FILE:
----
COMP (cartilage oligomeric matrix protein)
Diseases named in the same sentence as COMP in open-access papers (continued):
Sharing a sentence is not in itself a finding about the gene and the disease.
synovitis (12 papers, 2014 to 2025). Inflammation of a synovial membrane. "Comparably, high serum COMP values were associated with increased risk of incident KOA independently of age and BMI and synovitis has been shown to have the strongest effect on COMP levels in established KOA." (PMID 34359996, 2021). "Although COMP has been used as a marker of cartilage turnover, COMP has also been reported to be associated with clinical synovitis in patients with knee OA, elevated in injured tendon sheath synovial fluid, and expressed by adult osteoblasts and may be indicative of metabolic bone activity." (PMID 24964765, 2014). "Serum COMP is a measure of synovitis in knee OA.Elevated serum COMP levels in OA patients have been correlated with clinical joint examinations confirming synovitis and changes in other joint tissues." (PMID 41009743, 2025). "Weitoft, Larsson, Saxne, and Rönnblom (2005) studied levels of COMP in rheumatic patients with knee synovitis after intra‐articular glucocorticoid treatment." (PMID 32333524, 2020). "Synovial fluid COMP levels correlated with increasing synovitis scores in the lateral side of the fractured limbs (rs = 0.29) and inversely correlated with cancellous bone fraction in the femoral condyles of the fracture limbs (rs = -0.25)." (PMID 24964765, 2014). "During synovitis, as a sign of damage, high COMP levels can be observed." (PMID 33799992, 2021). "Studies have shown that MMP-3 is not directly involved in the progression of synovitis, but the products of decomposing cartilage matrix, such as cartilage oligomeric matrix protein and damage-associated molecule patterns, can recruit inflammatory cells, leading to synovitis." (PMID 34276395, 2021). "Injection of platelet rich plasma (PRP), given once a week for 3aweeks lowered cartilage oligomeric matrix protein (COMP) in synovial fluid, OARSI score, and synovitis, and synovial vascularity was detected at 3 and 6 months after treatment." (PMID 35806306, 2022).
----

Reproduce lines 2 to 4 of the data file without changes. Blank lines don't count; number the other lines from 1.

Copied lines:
Diseases named in the same sentence as COMP in open-access papers (continued):
Sharing a sentence is not in itself a finding about the gene and the disease.
synovitis (12 papers, 2014 to 2025). Inflammation of a synovial membrane. "Comparably, high serum COMP values were associated with increased risk of incident KOA independently of age and BMI and synovitis has been shown to have the strongest effect on COMP levels in established KOA." (PMID 34359996, 2021). "Although COMP has been used as a marker of cartilage turnover, COMP has also been reported to be associated with clinical synovitis in patients with knee OA, elevated in injured tendon sheath synovial fluid, and expressed by adult osteoblasts and may be indicative of metabolic bone activity." (PMID 24964765, 2014). "Serum COMP is a measure of synovitis in knee OA.Elevated serum COMP levels in OA patients have been correlated with clinical joint examinations confirming synovitis and changes in other joint tissues." (PMID 41009743, 2025). "Weitoft, Larsson, Saxne, and Rönnblom (2005) studied levels of COMP in rheumatic patients with knee synovitis after intra‐articular glucocorticoid treatment." (PMID 32333524, 2020). "Synovial fluid COMP levels correlated with increasing synovitis scores in the lateral side of the fractured limbs (rs = 0.29) and inversely correlated with cancellous bone fraction in the femoral condyles of the fracture limbs (rs = -0.25)." (PMID 24964765, 2014). "During synovitis, as a sign of damage, high COMP levels can be observed." (PMID 33799992, 2021). "Studies have shown that MMP-3 is not directly involved in the progression of synovitis, but the products of decomposing cartilage matrix, such as cartilage oligomeric matrix protein and damage-associated molecule patterns, can recruit inflammatory cells, leading to synovitis." (PMID 34276395, 2021). "Injection of platelet rich plasma (PRP), given once a week for 3aweeks lowered cartilage oligomeric matrix protein (COMP) in synovial fluid, OARSI score, and synovitis, and synovial vascularity was detected at 3 and 6 months after treatment." (PMID 35806306, 2022).